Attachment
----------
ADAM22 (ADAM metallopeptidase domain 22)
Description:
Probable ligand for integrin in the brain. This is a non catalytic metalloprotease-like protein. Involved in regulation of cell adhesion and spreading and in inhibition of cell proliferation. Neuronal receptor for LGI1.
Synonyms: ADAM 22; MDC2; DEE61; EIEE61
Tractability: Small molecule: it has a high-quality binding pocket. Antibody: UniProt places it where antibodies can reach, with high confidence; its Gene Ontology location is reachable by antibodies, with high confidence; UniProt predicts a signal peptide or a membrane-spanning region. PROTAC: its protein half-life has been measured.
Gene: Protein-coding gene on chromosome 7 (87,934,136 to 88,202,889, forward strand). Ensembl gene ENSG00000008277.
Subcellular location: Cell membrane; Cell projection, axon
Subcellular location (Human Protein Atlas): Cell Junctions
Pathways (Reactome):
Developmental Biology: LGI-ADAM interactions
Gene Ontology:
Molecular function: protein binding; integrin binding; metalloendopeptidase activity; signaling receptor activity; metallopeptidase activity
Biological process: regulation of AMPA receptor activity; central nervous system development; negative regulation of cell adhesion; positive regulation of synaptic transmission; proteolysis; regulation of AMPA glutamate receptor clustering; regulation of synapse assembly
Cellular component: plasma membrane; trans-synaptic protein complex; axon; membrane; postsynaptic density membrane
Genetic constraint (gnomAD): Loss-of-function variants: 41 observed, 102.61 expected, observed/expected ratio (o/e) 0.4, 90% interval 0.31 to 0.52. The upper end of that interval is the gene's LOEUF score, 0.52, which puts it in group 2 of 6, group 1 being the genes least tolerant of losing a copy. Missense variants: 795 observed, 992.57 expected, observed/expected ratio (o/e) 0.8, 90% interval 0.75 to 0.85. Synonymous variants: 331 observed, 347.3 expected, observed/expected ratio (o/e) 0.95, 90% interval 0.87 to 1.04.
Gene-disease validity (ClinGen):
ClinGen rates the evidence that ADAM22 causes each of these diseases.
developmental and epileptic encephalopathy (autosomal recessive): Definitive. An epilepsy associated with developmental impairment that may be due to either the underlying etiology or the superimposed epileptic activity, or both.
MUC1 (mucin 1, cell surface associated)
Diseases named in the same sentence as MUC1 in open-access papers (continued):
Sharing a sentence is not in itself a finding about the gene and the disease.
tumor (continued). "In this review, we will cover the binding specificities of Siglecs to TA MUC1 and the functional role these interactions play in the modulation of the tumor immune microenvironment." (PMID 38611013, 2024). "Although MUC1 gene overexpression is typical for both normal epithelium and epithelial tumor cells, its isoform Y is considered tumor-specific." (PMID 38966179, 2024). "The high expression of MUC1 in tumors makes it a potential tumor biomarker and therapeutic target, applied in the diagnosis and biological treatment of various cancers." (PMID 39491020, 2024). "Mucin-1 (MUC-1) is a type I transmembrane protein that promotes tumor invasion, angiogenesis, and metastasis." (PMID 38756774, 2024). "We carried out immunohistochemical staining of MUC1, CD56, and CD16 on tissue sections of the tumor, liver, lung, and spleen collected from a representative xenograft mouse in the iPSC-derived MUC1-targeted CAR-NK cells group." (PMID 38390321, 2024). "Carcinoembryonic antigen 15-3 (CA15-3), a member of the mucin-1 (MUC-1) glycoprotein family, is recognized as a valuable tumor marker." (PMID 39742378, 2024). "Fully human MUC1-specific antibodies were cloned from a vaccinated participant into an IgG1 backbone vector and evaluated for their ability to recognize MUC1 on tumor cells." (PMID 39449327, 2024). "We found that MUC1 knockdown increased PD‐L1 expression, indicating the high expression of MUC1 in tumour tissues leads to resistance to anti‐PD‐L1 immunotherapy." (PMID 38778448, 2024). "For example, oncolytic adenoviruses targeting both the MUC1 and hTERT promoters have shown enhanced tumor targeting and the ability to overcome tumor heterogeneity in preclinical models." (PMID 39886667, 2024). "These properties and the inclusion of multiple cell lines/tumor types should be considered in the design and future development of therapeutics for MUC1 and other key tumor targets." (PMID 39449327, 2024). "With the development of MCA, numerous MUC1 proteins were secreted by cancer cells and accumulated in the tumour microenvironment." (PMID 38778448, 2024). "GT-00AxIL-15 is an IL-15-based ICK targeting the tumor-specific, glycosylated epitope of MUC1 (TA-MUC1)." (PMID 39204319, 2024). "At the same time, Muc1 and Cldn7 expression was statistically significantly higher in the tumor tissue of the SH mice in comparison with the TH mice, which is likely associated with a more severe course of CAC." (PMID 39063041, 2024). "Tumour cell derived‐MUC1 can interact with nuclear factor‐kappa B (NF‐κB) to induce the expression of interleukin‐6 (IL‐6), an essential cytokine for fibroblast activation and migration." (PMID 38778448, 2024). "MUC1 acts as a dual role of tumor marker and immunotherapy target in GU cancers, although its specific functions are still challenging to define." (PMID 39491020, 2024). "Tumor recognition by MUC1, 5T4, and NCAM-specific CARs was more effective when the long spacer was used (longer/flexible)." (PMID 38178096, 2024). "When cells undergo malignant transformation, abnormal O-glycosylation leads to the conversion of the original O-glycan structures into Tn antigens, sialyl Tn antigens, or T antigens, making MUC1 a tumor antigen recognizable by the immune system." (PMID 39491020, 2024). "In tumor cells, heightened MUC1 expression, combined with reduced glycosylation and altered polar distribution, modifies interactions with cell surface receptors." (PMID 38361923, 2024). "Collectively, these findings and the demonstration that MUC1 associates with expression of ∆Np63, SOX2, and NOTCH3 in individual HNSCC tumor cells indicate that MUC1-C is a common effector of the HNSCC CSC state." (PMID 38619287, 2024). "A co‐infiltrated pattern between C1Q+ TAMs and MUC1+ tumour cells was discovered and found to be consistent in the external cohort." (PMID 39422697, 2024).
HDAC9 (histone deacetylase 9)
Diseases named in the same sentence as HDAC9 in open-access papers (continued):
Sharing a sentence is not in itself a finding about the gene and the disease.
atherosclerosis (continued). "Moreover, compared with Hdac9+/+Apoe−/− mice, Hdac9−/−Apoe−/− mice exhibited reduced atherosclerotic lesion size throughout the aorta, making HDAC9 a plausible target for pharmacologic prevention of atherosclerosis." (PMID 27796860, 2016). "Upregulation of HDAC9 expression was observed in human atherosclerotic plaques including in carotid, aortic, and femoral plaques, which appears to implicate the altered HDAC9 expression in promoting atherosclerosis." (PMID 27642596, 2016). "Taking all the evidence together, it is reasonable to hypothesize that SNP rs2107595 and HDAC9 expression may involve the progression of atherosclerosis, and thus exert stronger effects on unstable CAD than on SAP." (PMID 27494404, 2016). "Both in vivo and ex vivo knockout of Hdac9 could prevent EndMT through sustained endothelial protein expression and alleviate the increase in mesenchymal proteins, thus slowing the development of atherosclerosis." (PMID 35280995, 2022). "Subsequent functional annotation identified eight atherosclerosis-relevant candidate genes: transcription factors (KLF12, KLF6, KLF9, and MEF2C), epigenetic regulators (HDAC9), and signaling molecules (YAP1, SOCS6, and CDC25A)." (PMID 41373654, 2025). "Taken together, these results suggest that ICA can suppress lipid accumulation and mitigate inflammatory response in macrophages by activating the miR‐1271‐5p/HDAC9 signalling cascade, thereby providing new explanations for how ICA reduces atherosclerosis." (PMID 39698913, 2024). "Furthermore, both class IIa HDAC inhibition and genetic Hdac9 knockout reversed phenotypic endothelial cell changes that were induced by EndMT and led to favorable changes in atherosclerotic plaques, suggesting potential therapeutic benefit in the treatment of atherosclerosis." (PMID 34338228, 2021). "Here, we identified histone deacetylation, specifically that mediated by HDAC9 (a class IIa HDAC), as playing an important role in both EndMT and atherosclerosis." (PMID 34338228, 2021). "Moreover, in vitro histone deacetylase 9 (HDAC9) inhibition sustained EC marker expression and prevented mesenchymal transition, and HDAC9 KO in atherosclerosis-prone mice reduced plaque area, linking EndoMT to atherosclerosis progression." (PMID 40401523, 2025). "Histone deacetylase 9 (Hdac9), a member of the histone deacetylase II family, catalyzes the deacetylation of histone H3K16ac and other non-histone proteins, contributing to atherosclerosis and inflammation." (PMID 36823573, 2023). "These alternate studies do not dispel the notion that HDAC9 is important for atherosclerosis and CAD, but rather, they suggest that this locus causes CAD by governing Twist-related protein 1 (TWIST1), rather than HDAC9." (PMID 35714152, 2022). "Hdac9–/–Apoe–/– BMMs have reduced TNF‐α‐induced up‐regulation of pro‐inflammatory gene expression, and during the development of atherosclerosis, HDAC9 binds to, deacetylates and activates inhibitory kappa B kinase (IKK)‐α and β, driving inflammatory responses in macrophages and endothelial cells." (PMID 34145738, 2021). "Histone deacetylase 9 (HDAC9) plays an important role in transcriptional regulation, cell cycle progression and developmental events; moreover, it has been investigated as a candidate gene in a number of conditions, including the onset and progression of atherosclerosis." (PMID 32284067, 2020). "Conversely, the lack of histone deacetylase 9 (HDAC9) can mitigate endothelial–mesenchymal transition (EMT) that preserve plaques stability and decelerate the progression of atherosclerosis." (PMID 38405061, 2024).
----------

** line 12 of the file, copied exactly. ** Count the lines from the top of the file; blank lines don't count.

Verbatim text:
Molecular function: protein binding; integrin binding; metalloendopeptidase activity; signaling receptor activity; metallopeptidase activity